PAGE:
Montana Medical Marijuana Expansion Opposition
Montana Medical Marijuana Expansion Opposition as the majority of Montana voters oppose the medical marijuana expansion proposed in I-182,
according to a recent poll.
The findings suggest that Montana is bucking the national trend of
acceptance of the drug, and the campaign for the initiative says that its own data paints a
different picture. A Lee Newspapers poll of more than 1,000 registered voters, conducted Oct.
10-12, found that 51 percent of people responding said they they would vote no on the ballot
initiative. It would restore access to medical marijuana for thousands of Montanans while putting
in place licensing, product testing and other restrictions. Of those polled, 44 percent favored the
measure, leaving 5 percent undecided. The majority of Democrats and Independents favored
the initiative, the poll showed. But it wasn’t enough to overcome Republicans, who came out 72
percent against I-182.
A Florida lawyer is suing after a Miami-area woman’s ballot was missing one of the
election’s highly debated issues, a shot to legalize medical pot. Karen Goldstein, head of
NORML Florida, received an absentee ballot earlier this month in Broward County, but the spot
for the state’s Amendment 2 was mysteriously blank. The measure is asking residents for an up
or down vote on legalizing weed for medical use, part of a raft of cannabis-centered questioned
posed to residents across the country next month. More than 60% of voters need to approve the
amendment for it to pass, and a lawyer has filed suit against a Broward County official saying
that ballots with it could cause “irreparable harm” and deny residents their constitutional rights.
“The end result of this error is catastrophic and cataclysmic,” Norm Kent, a lawyer for marijuana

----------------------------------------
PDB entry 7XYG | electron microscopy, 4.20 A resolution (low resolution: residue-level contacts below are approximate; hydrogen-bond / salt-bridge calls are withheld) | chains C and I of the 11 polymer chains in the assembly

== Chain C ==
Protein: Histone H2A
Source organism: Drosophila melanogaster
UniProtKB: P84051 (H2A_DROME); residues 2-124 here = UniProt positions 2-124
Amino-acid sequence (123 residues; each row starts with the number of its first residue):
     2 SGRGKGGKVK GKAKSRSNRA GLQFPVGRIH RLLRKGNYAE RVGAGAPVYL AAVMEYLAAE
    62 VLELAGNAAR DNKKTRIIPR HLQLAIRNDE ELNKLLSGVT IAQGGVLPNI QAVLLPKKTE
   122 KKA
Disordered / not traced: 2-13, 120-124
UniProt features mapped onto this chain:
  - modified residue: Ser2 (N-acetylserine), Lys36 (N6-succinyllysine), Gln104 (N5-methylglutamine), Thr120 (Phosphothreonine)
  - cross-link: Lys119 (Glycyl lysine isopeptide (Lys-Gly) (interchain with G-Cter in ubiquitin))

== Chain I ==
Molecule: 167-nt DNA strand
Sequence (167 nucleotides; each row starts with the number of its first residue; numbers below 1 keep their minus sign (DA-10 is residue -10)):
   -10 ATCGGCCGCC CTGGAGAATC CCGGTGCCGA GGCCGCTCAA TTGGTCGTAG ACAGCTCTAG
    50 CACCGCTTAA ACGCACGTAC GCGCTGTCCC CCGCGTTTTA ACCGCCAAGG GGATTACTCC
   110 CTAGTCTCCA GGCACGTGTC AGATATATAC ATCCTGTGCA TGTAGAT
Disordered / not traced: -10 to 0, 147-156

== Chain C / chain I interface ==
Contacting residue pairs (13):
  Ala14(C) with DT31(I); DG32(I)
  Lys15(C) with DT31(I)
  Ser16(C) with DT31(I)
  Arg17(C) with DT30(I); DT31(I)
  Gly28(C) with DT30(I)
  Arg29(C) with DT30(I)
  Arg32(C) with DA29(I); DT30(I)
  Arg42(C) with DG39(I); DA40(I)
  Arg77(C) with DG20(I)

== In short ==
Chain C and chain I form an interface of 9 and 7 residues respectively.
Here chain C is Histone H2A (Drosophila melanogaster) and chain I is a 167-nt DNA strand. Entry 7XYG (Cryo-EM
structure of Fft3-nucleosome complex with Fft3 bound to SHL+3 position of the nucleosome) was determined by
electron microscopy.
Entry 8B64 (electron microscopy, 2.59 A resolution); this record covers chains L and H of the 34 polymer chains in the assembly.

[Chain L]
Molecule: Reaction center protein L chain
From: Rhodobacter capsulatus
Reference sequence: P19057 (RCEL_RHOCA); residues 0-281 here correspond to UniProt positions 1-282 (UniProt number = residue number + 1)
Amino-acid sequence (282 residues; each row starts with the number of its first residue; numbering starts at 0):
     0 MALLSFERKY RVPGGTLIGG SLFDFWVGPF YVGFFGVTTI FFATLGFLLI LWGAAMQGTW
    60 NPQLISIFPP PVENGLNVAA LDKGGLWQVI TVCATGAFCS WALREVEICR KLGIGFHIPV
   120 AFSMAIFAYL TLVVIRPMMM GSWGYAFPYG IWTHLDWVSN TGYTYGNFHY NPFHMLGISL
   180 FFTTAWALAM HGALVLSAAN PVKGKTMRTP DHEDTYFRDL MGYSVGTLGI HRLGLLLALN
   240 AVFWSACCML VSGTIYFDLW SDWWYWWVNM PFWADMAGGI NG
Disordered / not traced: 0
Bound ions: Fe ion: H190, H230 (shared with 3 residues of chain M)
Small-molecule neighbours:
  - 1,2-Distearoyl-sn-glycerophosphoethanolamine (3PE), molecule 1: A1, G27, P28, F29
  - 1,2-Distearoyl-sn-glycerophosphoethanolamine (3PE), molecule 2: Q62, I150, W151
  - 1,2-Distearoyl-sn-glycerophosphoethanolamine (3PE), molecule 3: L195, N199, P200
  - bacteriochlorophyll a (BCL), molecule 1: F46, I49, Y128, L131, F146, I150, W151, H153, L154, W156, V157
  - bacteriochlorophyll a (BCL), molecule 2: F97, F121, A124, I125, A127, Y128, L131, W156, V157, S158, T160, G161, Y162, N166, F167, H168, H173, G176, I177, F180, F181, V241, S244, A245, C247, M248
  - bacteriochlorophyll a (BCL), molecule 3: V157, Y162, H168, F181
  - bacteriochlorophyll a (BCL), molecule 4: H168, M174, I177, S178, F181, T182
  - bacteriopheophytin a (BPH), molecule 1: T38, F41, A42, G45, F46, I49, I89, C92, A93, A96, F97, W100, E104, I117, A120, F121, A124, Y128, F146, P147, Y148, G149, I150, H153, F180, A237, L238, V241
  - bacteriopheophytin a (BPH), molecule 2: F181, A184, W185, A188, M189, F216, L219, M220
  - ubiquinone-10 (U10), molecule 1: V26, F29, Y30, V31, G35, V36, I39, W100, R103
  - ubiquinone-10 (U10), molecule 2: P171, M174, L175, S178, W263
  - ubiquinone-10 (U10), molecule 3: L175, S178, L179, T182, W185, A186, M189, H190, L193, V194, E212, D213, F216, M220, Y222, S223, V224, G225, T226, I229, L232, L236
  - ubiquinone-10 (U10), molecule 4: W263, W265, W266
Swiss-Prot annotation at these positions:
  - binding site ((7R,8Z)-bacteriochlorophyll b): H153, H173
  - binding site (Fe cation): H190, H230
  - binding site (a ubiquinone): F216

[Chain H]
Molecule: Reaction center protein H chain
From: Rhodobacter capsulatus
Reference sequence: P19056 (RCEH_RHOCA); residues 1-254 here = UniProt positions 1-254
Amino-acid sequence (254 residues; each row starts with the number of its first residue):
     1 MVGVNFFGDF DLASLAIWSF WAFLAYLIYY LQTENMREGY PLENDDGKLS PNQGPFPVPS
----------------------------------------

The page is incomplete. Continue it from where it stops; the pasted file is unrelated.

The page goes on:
reform group NORML, wrote in a filing obtained by the Miami Herald.
Competing proposals to legalize Arkansas medical marijuana would cost the state more to
administer than they would create in new tax revenue, state finance officials said
Thursday, projecting they’d need as much as $5.7 million in additional funding if voters approve
either measure next month. The Department of Finance and Administration said each proposal
would generate nearly $2.5 million in sales tax revenue annually, though it warned it would take
18 to 24 months to reach that point. The department said the new tax dollars wouldn’t be
enough for the costs it and the Department of Health would face for overseeing the medical pot
program. The analysis looked at estimated sales tax revenue from the dispensaries. It doesn’t
include additional costs other agencies have claimed they would face if either measure is
approved. The director of the Arkansas State Police, Col. Bill Bryant, told the panel his agency
would need $2.8 million in additional funding to hire new staff and buy new equipment if medical
marijuana is legalized. The state Crime Lab has also said it would need additional funding if
medical pot passes.
Massachusetts Senate President Stan Rosenberg said he’s backing a ballot question that
would legalize the recreational use of marijuana in the state. Rosenberg said he hopes he
and fellow lawmakers can make improvements to the question if voters approve it, but he didn’t
offer specific changes. Rosenberg also said residents who want to cultivate their own marijuana
should “be able to have a few plants growing on your property.” The November ballot question
would let those 21 years old or older possess up to one ounce of marijuana for recreational use
and allow the home cultivation of up to 12 marijuana plants. Rosenberg’s endorsement came as
opponents of the ballot question reported a $1 million donation by Las Vegas Sands Corporation
CEO Sheldon Adelson, bringing their fundraising total to $1.7 million. Supporters have raised
nearly $3.7 million.
Police say authorities cited a documentary filmmaker and former Philadelphia mayoral
candidate after finding small amounts of marijuana. A police spokesman tells The
Philadelphia Inquirer authorities found marijuana on Sam Katz on Thursday morning at
Philadelphia International Airport. Katz says he was heading to Florida for a weekend fishing